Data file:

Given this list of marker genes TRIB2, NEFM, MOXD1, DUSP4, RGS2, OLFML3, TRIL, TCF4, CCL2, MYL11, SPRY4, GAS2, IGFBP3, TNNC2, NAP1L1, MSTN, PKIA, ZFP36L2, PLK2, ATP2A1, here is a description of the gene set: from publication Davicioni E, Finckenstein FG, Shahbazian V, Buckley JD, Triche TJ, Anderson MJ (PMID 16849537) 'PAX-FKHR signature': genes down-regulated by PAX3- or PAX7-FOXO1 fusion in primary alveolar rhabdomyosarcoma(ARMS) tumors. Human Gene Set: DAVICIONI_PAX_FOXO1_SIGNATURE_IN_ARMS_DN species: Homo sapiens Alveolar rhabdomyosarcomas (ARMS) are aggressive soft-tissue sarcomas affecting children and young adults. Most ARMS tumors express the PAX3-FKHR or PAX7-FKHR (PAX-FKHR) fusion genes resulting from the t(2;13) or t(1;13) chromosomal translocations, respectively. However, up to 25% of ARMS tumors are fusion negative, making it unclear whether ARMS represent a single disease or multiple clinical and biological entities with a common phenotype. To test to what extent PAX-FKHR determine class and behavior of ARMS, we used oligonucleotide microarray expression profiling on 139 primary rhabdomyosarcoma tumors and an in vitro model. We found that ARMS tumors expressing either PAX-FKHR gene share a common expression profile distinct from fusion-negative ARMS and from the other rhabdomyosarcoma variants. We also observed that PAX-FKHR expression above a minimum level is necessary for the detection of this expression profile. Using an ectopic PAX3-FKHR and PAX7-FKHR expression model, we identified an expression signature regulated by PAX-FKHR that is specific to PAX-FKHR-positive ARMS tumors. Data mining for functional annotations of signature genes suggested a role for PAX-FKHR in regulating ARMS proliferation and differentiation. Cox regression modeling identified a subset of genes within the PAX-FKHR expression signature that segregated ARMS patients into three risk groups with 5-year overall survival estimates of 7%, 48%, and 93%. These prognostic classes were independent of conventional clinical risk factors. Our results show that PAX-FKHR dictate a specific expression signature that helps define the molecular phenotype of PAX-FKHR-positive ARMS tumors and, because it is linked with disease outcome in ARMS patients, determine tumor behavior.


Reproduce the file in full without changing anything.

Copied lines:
Given this list of marker genes TRIB2, NEFM, MOXD1, DUSP4, RGS2, OLFML3, TRIL, TCF4, CCL2, MYL11, SPRY4, GAS2, IGFBP3, TNNC2, NAP1L1, MSTN, PKIA, ZFP36L2, PLK2, ATP2A1, here is a description of the gene set: from publication Davicioni E, Finckenstein FG, Shahbazian V, Buckley JD, Triche TJ, Anderson MJ (PMID 16849537) 'PAX-FKHR signature': genes down-regulated by PAX3- or PAX7-FOXO1 fusion in primary alveolar rhabdomyosarcoma(ARMS) tumors. Human Gene Set: DAVICIONI_PAX_FOXO1_SIGNATURE_IN_ARMS_DN species: Homo sapiens Alveolar rhabdomyosarcomas (ARMS) are aggressive soft-tissue sarcomas affecting children and young adults. Most ARMS tumors express the PAX3-FKHR or PAX7-FKHR (PAX-FKHR) fusion genes resulting from the t(2;13) or t(1;13) chromosomal translocations, respectively. However, up to 25% of ARMS tumors are fusion negative, making it unclear whether ARMS represent a single disease or multiple clinical and biological entities with a common phenotype. To test to what extent PAX-FKHR determine class and behavior of ARMS, we used oligonucleotide microarray expression profiling on 139 primary rhabdomyosarcoma tumors and an in vitro model. We found that ARMS tumors expressing either PAX-FKHR gene share a common expression profile distinct from fusion-negative ARMS and from the other rhabdomyosarcoma variants. We also observed that PAX-FKHR expression above a minimum level is necessary for the detection of this expression profile. Using an ectopic PAX3-FKHR and PAX7-FKHR expression model, we identified an expression signature regulated by PAX-FKHR that is specific to PAX-FKHR-positive ARMS tumors. Data mining for functional annotations of signature genes suggested a role for PAX-FKHR in regulating ARMS proliferation and differentiation. Cox regression modeling identified a subset of genes within the PAX-FKHR expression signature that segregated ARMS patients into three risk groups with 5-year overall survival estimates of 7%, 48%, and 93%. These prognostic classes were independent of conventional clinical risk factors. Our results show that PAX-FKHR dictate a specific expression signature that helps define the molecular phenotype of PAX-FKHR-positive ARMS tumors and, because it is linked with disease outcome in ARMS patients, determine tumor behavior.